Symbols & Dreams: A Brief History (1)
Updated: 6 days ago
Symbols are at the heart of my oracle and tea leaf reading work.
An article sparked my idea of sharing an unusual but well-known angle, to make us more present to our inner source of wisdom: our dreams.
Whether prophetic, unrestrained, or simply a reflection of the day’s experiences, dreams are the important language between our conscious, unconscious, superconscious, reality, and external stimuli. This language speaks to us using symbols and its history is as old as we are.
Humanity has always dreamt and treasured this special experience.
Prehistorical cave paintings show us what can be interpreted as the drawing of dreams above the head of people hunting. The symbolic meaning is there, right from the very beginning. I can’t help, but take note and ask: Do we symbolically create and attract outcomes?
The very first dream written records are clay tablets, in cuneiform characters, telling the story of Gilgamesh, the legendary warrior king of Sumer. Gilgamesh had bad dreams plaguing him, so he decided to ask the goddess Ninsun, his mother, to decipher them. All her interpretations proved true.
In Babylon, dream work was integral to standard religious beliefs. Large temples dedicated to Mamu, the goddess of dreams, and to An Za Qa, the god of dreams, were built.
Do we value our dreams in the same way?
In ancient Egypt, temples called Serapeums were dedicated to Serapis, the god of dreams and dreaming. Dreams were experienced as going to another world, accessible every night with the astral body, simply passing through a threshold.
It is in Egypt, we find the first record regarding dream incubation, a practice widely practised in ancient times by many civilisations to receive answers and guidance.
Incidentally, there was also a way to put an end to any bad, recurring dreams. On waking, the dreamer would blow out the dream into a wooden container, which was then burned. The fire consumed the receptacle and the dream, clearing the way ahead.
How do we remove unsuitable creations from our reality?
Let’s pick a symbol we all know and look at how it got interpreted. For the ancient Egyptians, the symbology of losing a tooth in a dream meant the death of a relative.
Dreams had a share in the religious life of a community and symbols were understood as messages from the Divine.
In Ancient Greece, Zeus was said to use Hypnos, the god of sleep, and Morpheus, the god of dreams, to communicate directly with people.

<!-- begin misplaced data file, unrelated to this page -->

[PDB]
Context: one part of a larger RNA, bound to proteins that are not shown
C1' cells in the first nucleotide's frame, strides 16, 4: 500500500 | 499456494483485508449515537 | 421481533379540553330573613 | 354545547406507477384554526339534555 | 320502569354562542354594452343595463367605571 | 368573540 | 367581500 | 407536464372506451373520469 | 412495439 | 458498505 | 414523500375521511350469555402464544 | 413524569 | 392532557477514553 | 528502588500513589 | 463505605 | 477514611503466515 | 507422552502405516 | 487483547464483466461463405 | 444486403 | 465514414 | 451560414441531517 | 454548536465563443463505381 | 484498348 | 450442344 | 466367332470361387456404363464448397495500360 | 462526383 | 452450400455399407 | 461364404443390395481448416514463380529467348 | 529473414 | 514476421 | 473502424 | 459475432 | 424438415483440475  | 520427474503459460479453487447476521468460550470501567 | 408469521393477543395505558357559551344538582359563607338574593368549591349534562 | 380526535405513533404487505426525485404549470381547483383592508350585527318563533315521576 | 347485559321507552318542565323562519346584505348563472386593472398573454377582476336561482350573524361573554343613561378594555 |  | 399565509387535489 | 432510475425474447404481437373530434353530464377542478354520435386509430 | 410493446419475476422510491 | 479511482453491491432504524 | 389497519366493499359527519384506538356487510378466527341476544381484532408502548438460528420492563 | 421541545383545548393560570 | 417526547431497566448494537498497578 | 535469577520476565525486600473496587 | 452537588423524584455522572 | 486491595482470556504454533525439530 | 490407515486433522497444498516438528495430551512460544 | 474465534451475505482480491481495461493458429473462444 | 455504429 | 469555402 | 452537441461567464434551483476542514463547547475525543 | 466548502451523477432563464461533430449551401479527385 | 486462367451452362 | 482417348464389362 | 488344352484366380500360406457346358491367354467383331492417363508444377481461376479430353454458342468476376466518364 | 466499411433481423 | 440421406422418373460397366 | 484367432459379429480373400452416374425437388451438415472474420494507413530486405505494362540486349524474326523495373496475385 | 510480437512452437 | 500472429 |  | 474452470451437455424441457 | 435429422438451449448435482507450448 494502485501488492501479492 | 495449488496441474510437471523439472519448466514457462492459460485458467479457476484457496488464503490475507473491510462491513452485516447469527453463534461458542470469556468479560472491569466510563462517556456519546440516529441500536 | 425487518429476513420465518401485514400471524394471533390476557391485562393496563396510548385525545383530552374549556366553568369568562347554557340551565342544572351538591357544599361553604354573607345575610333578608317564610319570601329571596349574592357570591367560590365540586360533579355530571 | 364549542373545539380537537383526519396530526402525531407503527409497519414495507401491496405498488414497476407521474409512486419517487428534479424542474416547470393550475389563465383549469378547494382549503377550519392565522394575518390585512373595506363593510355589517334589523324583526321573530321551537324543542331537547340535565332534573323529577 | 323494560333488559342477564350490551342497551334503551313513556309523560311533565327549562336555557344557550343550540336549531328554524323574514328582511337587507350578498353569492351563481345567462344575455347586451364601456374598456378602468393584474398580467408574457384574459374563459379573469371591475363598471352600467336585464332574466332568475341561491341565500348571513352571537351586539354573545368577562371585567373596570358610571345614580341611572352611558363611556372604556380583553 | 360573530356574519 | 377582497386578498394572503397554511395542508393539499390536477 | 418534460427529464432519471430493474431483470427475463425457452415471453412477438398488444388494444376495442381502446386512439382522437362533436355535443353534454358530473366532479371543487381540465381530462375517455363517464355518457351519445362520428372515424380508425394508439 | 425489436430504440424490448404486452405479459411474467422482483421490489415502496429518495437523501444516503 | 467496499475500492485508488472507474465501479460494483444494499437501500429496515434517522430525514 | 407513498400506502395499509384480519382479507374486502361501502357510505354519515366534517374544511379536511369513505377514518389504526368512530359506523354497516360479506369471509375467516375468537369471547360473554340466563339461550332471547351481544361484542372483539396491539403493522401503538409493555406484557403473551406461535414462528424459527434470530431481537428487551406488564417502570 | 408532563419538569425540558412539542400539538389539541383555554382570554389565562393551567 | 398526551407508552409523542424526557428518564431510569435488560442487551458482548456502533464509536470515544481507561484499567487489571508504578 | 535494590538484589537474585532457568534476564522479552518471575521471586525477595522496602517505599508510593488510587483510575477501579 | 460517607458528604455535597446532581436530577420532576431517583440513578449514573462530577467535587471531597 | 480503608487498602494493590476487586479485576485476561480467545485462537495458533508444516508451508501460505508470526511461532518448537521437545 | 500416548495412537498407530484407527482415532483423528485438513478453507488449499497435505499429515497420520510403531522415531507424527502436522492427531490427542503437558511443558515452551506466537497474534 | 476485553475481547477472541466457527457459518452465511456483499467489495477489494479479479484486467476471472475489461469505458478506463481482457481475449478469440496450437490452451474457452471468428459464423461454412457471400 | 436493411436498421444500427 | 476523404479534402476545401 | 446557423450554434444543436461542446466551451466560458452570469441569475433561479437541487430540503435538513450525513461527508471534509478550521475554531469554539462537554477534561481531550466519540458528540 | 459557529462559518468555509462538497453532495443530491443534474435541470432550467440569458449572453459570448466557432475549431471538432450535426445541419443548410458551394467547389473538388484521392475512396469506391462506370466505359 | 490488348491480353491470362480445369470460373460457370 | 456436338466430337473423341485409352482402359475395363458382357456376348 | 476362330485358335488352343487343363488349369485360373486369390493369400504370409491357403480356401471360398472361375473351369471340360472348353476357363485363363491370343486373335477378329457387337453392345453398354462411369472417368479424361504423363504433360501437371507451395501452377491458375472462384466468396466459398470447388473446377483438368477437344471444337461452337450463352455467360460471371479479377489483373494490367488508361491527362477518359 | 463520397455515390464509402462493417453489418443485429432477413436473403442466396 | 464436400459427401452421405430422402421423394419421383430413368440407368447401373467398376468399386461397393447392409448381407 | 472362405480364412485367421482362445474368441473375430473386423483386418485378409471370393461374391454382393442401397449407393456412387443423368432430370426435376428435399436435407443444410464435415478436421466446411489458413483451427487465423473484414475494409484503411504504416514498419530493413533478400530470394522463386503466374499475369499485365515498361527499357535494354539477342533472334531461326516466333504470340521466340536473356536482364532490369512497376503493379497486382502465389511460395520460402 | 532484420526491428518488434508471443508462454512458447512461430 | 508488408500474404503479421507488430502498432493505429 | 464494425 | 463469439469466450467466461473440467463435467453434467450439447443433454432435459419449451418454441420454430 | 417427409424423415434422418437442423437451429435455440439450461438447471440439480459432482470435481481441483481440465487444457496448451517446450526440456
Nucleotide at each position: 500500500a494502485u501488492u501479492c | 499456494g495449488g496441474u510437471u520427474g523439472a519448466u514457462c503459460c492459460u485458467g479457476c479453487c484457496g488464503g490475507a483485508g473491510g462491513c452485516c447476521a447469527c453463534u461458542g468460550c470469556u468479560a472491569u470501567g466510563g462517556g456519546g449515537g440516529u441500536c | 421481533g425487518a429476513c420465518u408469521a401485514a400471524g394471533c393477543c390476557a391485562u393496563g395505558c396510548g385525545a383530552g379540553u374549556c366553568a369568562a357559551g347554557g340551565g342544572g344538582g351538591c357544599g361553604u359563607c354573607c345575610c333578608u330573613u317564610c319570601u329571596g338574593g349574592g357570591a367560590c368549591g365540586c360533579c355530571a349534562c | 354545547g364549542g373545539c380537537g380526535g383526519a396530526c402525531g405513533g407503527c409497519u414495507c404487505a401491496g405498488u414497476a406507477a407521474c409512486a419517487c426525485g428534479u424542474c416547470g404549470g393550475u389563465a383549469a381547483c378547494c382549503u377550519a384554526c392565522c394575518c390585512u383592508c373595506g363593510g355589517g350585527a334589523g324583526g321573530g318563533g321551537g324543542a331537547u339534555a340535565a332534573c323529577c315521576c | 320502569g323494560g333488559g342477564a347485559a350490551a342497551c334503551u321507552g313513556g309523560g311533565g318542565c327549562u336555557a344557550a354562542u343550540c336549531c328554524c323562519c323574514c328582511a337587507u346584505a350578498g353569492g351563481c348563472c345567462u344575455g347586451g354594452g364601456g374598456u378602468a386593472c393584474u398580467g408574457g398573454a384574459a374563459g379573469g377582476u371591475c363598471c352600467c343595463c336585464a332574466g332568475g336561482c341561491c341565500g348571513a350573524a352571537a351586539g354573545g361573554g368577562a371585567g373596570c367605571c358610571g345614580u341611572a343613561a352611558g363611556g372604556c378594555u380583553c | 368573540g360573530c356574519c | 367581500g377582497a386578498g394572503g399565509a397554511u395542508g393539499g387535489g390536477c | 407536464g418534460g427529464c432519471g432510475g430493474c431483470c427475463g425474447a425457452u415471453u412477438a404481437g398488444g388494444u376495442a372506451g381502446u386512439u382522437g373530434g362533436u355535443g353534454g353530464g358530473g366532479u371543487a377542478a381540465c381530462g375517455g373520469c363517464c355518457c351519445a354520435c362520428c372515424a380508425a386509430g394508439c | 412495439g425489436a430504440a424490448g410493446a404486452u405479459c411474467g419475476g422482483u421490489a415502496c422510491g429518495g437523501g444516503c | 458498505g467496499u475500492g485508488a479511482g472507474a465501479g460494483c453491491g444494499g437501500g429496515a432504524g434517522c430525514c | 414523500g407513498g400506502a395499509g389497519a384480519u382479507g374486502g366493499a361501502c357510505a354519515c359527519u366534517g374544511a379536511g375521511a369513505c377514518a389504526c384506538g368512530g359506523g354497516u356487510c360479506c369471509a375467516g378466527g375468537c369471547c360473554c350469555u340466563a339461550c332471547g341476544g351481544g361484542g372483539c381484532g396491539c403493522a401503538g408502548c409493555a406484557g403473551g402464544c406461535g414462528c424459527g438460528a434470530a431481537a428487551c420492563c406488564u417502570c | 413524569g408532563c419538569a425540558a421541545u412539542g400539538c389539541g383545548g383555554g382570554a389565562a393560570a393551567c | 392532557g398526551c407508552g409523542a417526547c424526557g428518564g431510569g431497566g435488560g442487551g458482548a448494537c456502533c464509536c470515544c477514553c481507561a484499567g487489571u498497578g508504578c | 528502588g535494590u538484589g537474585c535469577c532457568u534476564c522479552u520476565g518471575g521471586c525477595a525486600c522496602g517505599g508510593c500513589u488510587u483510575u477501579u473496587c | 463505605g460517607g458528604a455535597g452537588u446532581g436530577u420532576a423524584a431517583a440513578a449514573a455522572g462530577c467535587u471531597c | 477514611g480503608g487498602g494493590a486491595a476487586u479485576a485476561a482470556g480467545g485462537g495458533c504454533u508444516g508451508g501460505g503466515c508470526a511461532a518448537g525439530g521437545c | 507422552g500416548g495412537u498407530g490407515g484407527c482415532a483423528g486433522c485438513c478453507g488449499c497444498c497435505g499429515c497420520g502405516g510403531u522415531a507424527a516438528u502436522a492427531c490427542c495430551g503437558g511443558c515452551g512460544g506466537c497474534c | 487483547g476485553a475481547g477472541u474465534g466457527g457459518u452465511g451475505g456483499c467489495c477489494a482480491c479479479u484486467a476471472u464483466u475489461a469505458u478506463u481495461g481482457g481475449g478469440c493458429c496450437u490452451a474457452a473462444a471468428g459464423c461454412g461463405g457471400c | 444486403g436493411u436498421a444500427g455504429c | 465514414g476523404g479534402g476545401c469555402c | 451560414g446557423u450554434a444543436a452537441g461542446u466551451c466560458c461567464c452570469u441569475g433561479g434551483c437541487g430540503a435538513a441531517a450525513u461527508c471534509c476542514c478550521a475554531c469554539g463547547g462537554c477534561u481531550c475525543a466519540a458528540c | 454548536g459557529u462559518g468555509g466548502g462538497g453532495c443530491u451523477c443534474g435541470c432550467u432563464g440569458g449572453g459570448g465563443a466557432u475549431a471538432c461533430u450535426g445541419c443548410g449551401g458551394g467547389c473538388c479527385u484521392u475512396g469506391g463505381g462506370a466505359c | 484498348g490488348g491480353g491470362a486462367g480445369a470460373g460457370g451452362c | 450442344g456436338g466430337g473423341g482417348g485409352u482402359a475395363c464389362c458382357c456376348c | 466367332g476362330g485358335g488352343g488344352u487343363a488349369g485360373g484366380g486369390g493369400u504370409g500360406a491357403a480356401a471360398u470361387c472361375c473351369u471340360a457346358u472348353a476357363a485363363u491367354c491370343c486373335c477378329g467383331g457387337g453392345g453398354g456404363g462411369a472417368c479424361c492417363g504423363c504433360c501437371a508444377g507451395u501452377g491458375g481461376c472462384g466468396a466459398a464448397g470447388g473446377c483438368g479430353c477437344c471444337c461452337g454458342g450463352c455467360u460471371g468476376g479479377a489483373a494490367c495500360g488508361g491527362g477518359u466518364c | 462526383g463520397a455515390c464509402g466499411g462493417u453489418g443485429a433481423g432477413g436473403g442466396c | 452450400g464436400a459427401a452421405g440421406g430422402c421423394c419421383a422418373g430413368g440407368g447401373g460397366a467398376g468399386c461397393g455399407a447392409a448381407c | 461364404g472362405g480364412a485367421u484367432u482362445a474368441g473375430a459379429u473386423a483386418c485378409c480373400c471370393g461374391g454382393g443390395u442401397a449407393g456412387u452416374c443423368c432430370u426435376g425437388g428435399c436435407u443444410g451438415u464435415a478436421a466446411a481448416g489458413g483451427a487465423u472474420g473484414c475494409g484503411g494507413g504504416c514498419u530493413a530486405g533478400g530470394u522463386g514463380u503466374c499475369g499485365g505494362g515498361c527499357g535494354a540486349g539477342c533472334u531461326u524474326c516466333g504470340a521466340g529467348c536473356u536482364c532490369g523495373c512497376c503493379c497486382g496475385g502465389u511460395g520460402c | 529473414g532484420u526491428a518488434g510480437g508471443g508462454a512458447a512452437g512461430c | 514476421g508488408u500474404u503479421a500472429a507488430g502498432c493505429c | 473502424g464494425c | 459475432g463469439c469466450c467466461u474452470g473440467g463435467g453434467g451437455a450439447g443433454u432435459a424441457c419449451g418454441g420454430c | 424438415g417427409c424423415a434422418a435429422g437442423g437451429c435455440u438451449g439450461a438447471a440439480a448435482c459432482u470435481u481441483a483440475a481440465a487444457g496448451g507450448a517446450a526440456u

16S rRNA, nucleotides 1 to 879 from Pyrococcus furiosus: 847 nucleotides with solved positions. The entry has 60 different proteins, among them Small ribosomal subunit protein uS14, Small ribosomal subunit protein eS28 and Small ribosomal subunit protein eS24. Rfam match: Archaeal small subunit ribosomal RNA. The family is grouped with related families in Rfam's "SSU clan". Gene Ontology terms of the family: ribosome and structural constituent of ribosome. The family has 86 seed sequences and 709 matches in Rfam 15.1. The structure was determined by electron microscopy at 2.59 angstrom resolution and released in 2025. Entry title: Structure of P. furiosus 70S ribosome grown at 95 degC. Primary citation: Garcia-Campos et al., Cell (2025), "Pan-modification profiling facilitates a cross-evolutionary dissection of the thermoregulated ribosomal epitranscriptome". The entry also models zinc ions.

Homer is the first classic writer to mention dreams, differentiating between significant, true dreams and empty, false dreams. Taking this concept further, Hippocrates, the father of modern medicine, used the symbols of dreams as a diagnostic tool. He trained in healing temples, called Asclepion, dedicated to the god of medicine Asclepius, where people would come to incubate dreams or have a dream analysed.
The philosopher Aristotle took a stance on dreams which many still use today: anybody dreams; personal sensations may be highlighted and translated in a dream; a dream can reveal something we had not realised before and makes us consciously aware.
The philosopher Plato instead realised that dreams can be wild, unruly, and truly irrational. In being so, they are freeing a part of the psyche we strictly control when awake.
Continuing our brief excursion in the classical world, the Romans were fascinated by the symbolic and prophetic power of dreams. They classified all theories and interpretations known to create a solid body of knowledge.
One of the major contributors to this research was Artemidorus, who travelled extensively around the Roman Empire to collect data from past and present. From his research, he compiled the first dream dictionary as we know it, the 'Oneirokritika', where symbols are clearly identified and their meaning defined.
Going back to the example of the loss of a tooth, with Artemidorus we get into specifics: the position of each tooth symbolised different people. The arch of the upper teeth refers to important people; the lower, more common people. The right part, of either dental arches, symbolises a male and the left a female. Incisor teeth represent someone young; canine teeth, middle-aged; molars, an elder.
Carrying on with our tooth interpretation through the ages: Vespasian dreamt he would become Emperor only after Nero had lost a tooth and this is exactly what happened, on top of the rest.
Plutarch, the Roman historian, recorded quite a few prophetic dreams. The most famous are: Calpurnia dreaming of her husband Julius Caesar's assassination the night before it happened; Emperor Caligula dreaming of his own demise. It seems that these dreams were very straightforward and clear in conveying their message, without obscure tokens.
What do you dream of mostly? Do you understand the messages you receive? Get in touch if you need help interpreting symbols for greater clarity and understanding. For your information, the article was about an ancient Mesopotamian tablet, known as the Gilgamesh Dream Tablet, and its recent whereabouts. You can find it here https://www.bbc.co.uk/news/world-us-canada-52692846 Resource about the tablet: http://trobisch.com/david/wb/media/material/Gilgamesh%20tablet_AW.pdf All photographs by Jr Korpa